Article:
The helmet shall be subjected to test at two Points within the area of protection at least 5 mm distant from each other and from any earlier or previous point of impact, after subjecting to the process of conditioning which has given the least, satisfactory results in the test of impact-absorption. Also during the test, the head of the punch shall not come closer than about 5 mm measured vertically to the head form.

3. Rigidity Test


The helmet shall be placed between two parallel plates by means of which a known load can be applied along the transverse axis or the longitudinal axis, after undergoing humidity conditioning and ambient-temperature. An initial or opening load of 30 N shall be applied, and after 2 min. the distance between the plates shall be measured. The load shall then be increased by 100 N every 2 min. to not more than or a maximum of 630 N the distance between the plates shall be measured, after two minutes of application of the 630 N load.

4. Dynamic Test of Retention System



The helmet shall be tested for their retention system more commonly known as the dynamic text and it shall meet the following requirements:
The dynamic displacement of the point of application of the force shall not exceed or pass 35 mm. After two minutes, the residual displacement of the point of application of the force, as measured under a mass of about 15 ± 0.5 kg shall not exceed or pass 25 mm. Damage to the retention system shall be taken or accepted provided that it is still possible to take the helmet easily off the head form and that the requirements are given in (a) and (b) above are met.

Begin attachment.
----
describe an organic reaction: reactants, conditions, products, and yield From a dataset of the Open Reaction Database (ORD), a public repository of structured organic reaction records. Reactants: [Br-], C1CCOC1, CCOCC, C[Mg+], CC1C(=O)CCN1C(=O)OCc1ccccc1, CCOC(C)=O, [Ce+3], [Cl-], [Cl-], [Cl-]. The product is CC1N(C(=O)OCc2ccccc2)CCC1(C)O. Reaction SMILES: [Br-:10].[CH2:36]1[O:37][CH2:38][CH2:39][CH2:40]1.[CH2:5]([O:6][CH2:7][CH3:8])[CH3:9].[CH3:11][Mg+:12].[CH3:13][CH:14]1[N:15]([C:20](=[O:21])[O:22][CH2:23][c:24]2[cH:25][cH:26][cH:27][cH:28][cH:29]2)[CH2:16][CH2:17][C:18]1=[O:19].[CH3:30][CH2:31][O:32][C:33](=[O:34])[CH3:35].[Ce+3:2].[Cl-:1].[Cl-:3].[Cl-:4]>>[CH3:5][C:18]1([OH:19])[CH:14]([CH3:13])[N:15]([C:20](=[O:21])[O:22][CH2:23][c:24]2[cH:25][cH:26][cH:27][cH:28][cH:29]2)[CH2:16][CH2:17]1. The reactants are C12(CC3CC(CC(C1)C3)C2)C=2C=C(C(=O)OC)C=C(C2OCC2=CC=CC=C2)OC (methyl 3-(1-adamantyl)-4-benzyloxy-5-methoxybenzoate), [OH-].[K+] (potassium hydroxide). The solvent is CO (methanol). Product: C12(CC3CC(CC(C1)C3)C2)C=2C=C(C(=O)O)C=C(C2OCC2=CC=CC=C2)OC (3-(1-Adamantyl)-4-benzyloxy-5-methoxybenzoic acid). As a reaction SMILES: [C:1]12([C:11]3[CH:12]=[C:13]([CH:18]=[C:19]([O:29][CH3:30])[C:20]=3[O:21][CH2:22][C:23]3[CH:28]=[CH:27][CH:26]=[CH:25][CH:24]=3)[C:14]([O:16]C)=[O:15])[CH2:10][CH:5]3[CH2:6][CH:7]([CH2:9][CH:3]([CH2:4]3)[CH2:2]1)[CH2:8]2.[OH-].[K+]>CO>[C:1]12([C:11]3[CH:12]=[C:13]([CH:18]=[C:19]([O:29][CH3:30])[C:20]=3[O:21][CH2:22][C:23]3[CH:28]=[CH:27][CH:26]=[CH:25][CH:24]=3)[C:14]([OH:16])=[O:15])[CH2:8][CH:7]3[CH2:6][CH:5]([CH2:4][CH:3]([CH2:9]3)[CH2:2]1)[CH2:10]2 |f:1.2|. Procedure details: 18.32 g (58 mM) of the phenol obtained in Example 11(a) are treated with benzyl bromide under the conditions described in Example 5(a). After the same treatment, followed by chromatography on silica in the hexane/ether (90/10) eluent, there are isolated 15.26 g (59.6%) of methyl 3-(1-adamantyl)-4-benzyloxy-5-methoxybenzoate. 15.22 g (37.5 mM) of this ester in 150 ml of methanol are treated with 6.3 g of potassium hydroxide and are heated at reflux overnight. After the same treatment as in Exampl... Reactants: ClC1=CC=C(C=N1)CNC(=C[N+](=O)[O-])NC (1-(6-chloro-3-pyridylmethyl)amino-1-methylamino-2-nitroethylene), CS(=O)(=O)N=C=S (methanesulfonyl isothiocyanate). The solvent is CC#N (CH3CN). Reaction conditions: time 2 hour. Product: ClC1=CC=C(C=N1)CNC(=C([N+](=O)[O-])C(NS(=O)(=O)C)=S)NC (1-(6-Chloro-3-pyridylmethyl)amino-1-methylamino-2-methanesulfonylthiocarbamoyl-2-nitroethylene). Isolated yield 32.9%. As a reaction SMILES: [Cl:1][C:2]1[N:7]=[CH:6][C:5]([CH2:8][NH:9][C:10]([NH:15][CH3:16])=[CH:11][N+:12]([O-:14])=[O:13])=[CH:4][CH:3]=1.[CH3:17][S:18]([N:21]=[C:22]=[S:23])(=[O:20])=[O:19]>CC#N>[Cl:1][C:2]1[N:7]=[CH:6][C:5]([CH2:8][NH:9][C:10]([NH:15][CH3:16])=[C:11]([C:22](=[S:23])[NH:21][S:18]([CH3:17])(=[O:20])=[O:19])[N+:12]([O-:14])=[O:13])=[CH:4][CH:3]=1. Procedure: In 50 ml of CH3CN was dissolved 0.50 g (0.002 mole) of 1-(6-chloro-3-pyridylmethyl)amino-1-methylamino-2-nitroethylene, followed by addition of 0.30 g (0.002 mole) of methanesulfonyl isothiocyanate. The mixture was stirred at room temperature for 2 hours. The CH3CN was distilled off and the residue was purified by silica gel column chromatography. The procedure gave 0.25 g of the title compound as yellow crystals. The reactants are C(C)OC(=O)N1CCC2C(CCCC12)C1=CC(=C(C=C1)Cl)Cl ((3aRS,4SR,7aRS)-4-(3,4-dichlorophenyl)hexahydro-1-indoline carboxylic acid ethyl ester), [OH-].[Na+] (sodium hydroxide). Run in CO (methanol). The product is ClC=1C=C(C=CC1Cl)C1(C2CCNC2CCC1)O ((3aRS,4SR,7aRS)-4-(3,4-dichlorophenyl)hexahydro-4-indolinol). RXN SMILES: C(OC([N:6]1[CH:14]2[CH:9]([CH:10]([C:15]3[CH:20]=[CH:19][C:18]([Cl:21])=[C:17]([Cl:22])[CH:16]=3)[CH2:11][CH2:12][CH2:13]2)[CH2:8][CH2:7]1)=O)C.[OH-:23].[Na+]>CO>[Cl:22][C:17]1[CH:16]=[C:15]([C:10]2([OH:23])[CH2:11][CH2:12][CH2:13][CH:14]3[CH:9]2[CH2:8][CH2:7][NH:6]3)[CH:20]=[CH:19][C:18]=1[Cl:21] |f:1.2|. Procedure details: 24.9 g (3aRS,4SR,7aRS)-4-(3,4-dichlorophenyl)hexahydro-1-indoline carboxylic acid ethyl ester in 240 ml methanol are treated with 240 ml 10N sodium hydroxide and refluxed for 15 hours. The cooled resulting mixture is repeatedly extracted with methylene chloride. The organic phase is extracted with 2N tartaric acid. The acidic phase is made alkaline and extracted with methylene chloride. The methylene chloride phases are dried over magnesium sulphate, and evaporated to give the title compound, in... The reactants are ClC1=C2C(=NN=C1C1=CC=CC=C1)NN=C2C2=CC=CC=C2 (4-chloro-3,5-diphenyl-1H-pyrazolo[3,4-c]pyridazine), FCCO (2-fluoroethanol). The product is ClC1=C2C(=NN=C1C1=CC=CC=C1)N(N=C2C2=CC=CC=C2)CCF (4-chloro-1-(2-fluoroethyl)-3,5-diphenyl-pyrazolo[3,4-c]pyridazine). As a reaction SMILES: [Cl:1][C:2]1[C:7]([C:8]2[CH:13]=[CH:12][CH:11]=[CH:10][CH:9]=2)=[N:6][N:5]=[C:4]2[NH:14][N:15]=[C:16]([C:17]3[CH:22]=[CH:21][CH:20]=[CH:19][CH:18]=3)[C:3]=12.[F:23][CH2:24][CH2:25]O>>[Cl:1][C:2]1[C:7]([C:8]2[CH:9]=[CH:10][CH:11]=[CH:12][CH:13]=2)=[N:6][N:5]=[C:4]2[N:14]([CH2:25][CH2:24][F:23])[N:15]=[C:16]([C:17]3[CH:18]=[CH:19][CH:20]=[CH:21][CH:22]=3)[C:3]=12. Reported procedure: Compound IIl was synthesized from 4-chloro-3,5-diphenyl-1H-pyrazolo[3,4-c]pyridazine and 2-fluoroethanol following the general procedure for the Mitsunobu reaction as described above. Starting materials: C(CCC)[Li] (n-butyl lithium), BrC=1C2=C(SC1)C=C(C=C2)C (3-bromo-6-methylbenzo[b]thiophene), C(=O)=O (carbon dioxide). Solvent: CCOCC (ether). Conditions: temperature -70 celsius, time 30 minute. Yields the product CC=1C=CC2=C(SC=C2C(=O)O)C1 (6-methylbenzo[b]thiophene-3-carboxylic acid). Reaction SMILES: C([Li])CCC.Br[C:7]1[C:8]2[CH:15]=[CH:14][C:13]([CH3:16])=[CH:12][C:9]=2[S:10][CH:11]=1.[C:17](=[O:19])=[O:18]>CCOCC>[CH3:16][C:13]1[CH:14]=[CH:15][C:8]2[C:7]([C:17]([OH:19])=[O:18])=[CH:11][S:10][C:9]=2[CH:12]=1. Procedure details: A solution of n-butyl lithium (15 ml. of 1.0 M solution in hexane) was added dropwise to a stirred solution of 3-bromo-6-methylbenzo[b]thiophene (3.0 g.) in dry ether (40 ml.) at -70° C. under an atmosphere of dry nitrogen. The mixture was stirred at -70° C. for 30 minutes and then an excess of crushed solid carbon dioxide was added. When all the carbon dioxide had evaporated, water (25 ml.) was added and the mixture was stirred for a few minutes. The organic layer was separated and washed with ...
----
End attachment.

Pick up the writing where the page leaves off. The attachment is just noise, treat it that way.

5. Audibility Test



Audibility test shall be carried out under the prevailing or triumph atmospheric conditions and the background noise level shall be such that the reading indicated or specified on the sound level meter by the noise is at least 10 dB below that of the horn sound level. This test shall be carried out or executed in an open space in which there is absolutely no obstacle within a radius of around 12 m and no nearby parallel walls or acoustical focusing effects.


The horn shall be mounted about 1.2 m above the ground and shall be fixed or secured in a rigid manner on a base whose mass shall be not less than 15 kg and at least 10 times than that of the horn and shall be adjustable up and down as well as sideways. The sound waves are emitted or produced from the horn by using suitable 12 V DC power supply and are directed or guided towards the rear of the head form at a distance of about 2 m. The two readings are taken with/without the helmet and the difference should be recorded to the nearest dB.

6. Retention Test of Helmet


The helmet previously or formerly conditioned at ambient temperature and humidity shall be secured to and placed on the appropriate head form.
A device to guide or direct and release a falling mass is hooked on to the rear part of the shell in the median vertical plane of the helmet. The falling mass is then released or undone and thus it drops in a guided or directed free fall from a height of about 0.50 m ± 0.01 m. The angle between the reference plane of the head form and the reference line situated on the crown of the helmet shall not exceed 30°.

7. Opening Angle test or Visor Test


The helmet, fitted with the visor being tested, shall be placed or positioned on a test head form of an appropriate size. When the visor is in the raised position, the angle between the horizontal shall and the secant MN be at least 5°, with the point M situated below the horizontal plane passing through point N.

8. Flexibility of Peak


The peak shall neither detach/separate from the helmet nor break. Its deflection or deviation shall be between 6 mm and 32 mm. The helmet shall be left on the head form used with a load of 120 N to hold it firmly in place. A mass carrier having a mass of about 114 g shall be suspended or hanged from the front edge of the peak at its center with a small hook and a light but strong thread passing over a pulley. The position or site of the pulley shall be adjusted so that the thread is perpendicular to the peak at its point of attachment or contact. A mass of about 1 kg shall be placed gently on the carrier and left for around 2 minutes, after which the resulting movement shall be measured with an index attached to the thread below the pulley and moving over a secured vertical scale.